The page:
• October 2022: At the Tar Creek Conference, hosted by LEAD Agency, the project team shared and distributed the map to residents, regulatory officials, and other conference attendees. At this event, Dr. Kate Meierdiercks presented a tutorial on how to navigate the map.
  • December 2022: The project team shared a poster presentation at the AGU Fall Meeting on iterative authorship practices.
  • February 2023: Jessica Tran traveled to Oklahoma to meet with LEAD Agency in person for the first time.
  • February 2023: After discussing how we’ve accomplished most of our original goals, the project team decided to begin concluding the work.
  • March 2023: The project team received the ESRI GIS Mentorship Grant which gave LEAD Agency licenses to utilize ArcMap. This began the transition of map ownership to LEAD Agency.
  • March 2023: LEAD Agency launched their new website which featured the flood map and a survey on residents’ flooding experiences.
  • May 2023: Kate Meierdiercks began transferring the map to LEAD Agency and training LEAD Agency staff and volunteers how to manage the map.
  • June 2023: Kate Meierdiercks traveled to Oklahoma to meet with LEAD Agency in person for the first time.
  • August 2023: After transferring the map to LEAD Agency, the project concluded.


Community Insights: Mapping the pollution to create the solution

The Tar Creek in Ottawa County, Oklahoma, runs directly through a 40-square-mile Superfund site, full of giant mounds of toxic mining waste—a fine, white sand-and-gravel mix known as “chat,” easily blown away by the breezethat is polluting the entire county’s drinking water, yards and fields. 

Local Environmental Action Demanded (LEAD) Agency, a community-led non-profit environmental justice organization, has been advocating for a cleanup of the Tar Creek since 1996. The organization recently initiated a project with Thriving Earth Exchange to create a mapping tool to clearly and unequivocally show policymakers, state officials and the general public the risks that the community faces when the heavily polluted Tar Creek floods, as it has been doing more and more. That flooding could be exacerbated if the state has its way and raises the level of Grand Lake to improve energy production.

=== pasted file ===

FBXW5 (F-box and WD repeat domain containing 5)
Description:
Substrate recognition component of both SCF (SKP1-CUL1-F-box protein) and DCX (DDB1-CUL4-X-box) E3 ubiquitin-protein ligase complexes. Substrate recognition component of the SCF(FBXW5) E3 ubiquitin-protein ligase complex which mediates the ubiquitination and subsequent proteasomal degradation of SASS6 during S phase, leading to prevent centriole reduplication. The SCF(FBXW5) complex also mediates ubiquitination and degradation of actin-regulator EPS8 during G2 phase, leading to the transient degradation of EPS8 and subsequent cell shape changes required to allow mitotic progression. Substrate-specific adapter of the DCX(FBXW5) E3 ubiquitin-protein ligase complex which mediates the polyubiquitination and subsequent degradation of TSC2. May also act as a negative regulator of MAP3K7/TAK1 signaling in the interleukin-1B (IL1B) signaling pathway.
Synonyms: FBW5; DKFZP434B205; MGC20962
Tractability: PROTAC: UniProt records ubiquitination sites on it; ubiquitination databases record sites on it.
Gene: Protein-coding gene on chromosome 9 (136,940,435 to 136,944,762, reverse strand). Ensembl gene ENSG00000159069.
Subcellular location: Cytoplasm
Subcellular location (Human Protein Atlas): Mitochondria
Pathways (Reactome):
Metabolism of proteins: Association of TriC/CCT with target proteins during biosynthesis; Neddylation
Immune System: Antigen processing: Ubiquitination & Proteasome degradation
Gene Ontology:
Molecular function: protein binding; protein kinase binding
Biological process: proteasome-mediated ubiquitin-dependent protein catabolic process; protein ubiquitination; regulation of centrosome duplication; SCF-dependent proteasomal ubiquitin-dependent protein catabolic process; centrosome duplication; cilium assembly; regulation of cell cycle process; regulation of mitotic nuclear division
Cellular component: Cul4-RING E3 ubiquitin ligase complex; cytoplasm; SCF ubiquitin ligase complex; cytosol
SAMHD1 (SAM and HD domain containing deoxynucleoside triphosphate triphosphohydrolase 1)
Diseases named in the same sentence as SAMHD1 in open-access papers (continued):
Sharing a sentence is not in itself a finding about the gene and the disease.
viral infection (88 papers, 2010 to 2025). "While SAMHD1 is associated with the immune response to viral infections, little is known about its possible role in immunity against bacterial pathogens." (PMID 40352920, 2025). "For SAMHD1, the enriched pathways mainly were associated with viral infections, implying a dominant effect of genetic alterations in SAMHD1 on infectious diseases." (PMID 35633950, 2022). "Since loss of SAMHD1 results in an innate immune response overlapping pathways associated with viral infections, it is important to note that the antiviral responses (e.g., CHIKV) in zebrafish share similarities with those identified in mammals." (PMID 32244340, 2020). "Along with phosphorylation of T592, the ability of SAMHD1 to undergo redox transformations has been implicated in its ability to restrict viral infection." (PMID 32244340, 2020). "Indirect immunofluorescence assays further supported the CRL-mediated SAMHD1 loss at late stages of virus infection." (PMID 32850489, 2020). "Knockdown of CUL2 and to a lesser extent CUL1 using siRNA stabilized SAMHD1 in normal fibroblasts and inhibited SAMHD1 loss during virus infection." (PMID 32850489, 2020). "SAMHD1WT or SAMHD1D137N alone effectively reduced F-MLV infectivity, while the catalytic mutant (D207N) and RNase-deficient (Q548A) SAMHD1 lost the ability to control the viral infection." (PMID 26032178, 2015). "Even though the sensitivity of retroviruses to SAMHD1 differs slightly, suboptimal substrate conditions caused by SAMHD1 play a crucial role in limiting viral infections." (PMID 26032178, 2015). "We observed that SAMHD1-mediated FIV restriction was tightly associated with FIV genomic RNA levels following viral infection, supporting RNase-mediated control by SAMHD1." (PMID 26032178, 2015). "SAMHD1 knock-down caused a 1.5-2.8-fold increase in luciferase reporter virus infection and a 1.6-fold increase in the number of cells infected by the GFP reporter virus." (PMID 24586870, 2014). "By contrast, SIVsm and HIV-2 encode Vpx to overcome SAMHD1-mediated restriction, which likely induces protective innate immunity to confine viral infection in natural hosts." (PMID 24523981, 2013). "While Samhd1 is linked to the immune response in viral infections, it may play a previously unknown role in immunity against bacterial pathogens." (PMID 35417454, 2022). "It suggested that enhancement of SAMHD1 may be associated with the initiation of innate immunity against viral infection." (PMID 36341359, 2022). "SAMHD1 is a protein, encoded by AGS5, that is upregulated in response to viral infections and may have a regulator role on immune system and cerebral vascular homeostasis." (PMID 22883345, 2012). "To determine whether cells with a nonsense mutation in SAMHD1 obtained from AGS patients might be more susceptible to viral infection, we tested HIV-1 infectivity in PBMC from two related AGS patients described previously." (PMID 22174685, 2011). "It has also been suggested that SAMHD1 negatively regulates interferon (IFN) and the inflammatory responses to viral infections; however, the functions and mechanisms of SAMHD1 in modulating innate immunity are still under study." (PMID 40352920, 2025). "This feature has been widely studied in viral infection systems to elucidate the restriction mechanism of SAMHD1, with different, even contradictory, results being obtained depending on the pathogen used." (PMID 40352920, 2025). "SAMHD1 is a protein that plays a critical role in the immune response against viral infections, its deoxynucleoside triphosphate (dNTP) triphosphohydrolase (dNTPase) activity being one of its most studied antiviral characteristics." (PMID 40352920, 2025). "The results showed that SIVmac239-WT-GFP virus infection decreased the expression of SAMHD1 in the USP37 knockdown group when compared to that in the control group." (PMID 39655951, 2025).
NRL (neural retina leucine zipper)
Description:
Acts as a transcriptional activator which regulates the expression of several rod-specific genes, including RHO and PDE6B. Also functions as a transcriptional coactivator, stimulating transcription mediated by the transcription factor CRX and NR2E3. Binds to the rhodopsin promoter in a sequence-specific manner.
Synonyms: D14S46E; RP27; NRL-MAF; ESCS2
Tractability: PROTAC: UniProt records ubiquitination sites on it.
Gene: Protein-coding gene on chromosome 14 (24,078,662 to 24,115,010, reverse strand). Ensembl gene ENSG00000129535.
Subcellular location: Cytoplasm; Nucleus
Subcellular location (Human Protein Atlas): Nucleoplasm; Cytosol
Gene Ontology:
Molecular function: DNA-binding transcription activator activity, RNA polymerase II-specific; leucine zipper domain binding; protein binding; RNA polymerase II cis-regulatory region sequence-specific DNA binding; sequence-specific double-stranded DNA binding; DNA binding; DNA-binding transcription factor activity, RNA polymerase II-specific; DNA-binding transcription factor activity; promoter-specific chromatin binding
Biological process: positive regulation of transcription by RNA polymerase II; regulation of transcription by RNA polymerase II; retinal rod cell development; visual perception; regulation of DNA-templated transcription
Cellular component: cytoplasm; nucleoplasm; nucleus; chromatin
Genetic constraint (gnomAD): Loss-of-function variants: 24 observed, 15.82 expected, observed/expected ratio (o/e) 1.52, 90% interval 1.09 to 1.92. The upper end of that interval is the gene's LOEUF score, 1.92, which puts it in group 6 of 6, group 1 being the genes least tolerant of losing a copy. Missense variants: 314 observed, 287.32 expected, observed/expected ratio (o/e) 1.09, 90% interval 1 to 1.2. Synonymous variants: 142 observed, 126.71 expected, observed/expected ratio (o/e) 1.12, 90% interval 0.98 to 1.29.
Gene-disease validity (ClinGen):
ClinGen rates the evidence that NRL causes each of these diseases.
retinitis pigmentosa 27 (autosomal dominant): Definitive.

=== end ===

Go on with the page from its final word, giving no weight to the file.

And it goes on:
We sat down with LEAD Agency members Earl Hatley, Rebecca Jim and Martin Lively to hear more about the strengths this community is relying on as they face these challenges.


How would you describe the Ottawa County area to someone who has never been there?

Ottawa County is where the Great Plains meets the Ozark Mountains, and that contrast is really beautiful. The contrast is also a metaphor for Ottawa County. This is the place where a lot of different people, cultures and ecosystems have combined. Nine Native tribes were moved here, living alongside settlers in a very small area, blending and mixing over time. That complicated undercurrent can make describing this place challenging. 

If you looked at Ottawa County on Google Maps, you would see that Tar Creek is wounded and bleeding, because it runs through those chat piles. You would wonder how much chat is blowing waste onto homes, hay bales and fields, giving our children lead poisoning. Little pink dots represent yards where the lead has been dug up and hauled away by the EPA, but there are lots and lots of houses that don’t have little pink dots.